Three people putting the protection of the planet before themselves. Three powerful stories from Latin America, the deadliest region for environmental activists.
A banana for breakfast
Why make excuses to belittle Greta Thunberg and the protest of the students fighting against climate change? There’s no answer to this question, but decoys aren’t working this time.
The word elite must have jumped to the top of search engine pages and social media trends, this is the only thing that would explain the many comments made following the global strike for the future that defend the elites to “prove” that Greta Thunberg, 16 years old, has aimed at the wrong target – many of them assuming that she contradicts her own beliefs by eating a banana, clearly not a locally sourced product, for breakfast. Comments arguing that what little has been done for the environment, nearly nothing that is, has occured “thanks” to governments, i.e. enlightened minorities. If it had been up to the “global population” we would already be dead and gone. What’s clear is that everyone is staring at the finger instead of looking at the moon behind it.
Rather, the Fridays for Future movement was born, grew and exploded on the 15th of March because governments and institutions, on which young people continue to rely by recognising their authority and power, have done too little, or nothing, to fight global warming. Millions of students are asking them for help because they know they can’t do it on their own. Changing lifestyles isn’t enough to slow down global warming, and promises or prohibitions that will come into effect in a few years’ time are useless: we “need entire sections of society to change radically, especially the energy sector,” states Youba Sakona, vice-president of the Intergovernmental Panel on Climate Change (IPCC). Is it citizens who can switch off all coal plants immediately? Is it common citizens who can levy taxes on aeroplanes to reduce CO2 emissions? Is it students who can change the price of meat that comes from intensive farms thousands of kilometres away? The answer is no, only the elites can do this, and young people are asking them to take action.
It isn’t true that people don’t understand or recognise the problem. It isn’t true that citizens think global warming isn’t important. Italians, for example, consider climate change to be the greatest global threat. This is the opinion of 28 per cent of the people who participated in the annual survey commissioned by ISPI, the Institute for International Political Studies based in Milan. This figure has more than doubled since 2017 (when the climate was cited by 13 per cent of interviewees) and has supplanted Islamic terrorism – the major concern for 16 per cent of participants, 22 points less than the previous year – at the top of the list.
Therefore, we shouldn’t be surprised if Italy was the country that saw the highest participation in the global strike for the future that took place on the 15th of March, organised by the young girls and boys who created the Fridays for Future movement over the past few months. Starting from Milan, where 100,000 people marched in the city centre, reaching its heart, piazza Duomo. Around one million students filled the squares of many Italian cities – out of a total 1.6 million all over the whole world, across all continents. Numbers that made the strike the greatest collective mobilisation for climate action ever to take place, according to the NGO 350.org.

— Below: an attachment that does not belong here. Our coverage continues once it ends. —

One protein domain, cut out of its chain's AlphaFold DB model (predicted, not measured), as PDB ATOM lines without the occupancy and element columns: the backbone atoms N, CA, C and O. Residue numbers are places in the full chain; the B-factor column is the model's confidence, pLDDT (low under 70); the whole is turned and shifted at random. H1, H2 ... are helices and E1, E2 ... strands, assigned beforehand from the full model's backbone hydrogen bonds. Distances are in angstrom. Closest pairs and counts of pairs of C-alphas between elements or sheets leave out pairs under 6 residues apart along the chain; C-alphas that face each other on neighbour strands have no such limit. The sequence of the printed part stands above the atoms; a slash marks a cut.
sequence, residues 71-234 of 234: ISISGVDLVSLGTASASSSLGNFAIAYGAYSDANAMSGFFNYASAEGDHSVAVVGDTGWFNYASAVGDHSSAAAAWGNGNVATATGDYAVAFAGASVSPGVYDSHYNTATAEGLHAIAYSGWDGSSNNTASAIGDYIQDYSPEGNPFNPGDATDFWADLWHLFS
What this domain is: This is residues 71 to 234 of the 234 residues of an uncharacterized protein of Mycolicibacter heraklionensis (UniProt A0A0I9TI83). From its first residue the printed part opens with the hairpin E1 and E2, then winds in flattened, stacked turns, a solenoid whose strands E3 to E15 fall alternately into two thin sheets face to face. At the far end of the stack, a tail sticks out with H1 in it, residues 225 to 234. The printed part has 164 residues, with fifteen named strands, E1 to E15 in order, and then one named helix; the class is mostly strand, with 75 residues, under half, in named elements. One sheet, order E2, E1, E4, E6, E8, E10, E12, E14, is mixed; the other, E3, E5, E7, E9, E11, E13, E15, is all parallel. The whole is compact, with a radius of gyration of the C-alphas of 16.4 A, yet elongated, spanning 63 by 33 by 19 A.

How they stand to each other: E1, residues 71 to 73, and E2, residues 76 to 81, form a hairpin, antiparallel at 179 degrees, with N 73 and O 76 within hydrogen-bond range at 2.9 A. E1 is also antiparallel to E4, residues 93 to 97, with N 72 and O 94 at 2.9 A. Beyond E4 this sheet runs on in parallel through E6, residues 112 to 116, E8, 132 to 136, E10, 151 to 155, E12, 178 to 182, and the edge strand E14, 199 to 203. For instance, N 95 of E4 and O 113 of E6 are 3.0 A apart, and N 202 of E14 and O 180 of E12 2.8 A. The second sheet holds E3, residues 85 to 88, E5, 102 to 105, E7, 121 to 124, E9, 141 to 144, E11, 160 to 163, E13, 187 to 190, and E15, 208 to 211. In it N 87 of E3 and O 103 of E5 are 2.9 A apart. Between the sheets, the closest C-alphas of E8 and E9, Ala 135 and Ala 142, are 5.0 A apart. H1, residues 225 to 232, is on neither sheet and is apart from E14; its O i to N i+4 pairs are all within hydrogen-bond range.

Greta Thunberg’s role as leader, the personalisation of this battle instead of its fragmentation, have had a positive influence on people’s enthusiasm. If on the one hand citizens have always been inclined to following strong personalities (with some negative outcomes), on the other hand the young Swedish girl has shown that “no one is too small to make a difference” and that anyone can take part in this fight to pressure the “real” leaders, those whose choices can change the course of history in a relatively short space of time.
Yes, time is key. It’s the thing we need the most today. Scientists at the IPCC, founded in 1988 by the United Nations to study the phenomenon, have shown, written, said, screamed that there’s no time left. To limit the increase in global temperatures at no more than 1.5 degrees Celsius compared to pre-industrial levels – and avoid a permanent transformation of the Earth’s climate – we must halve CO2 emissions by 2030 compared to levels reached in 1990. We need swift and drastic action to reach this goal. Young people understand this because they know they’ll be the ones to deal with the consequences of this inaction directly, and have therefore announced another global strike for the future for the 24th of May.
A banana for breakfast is incoherent with Greta Thunberg striking for the climate in front of the Stockholm parliament every Friday? Never was a finger so small pointing at this supermoon.
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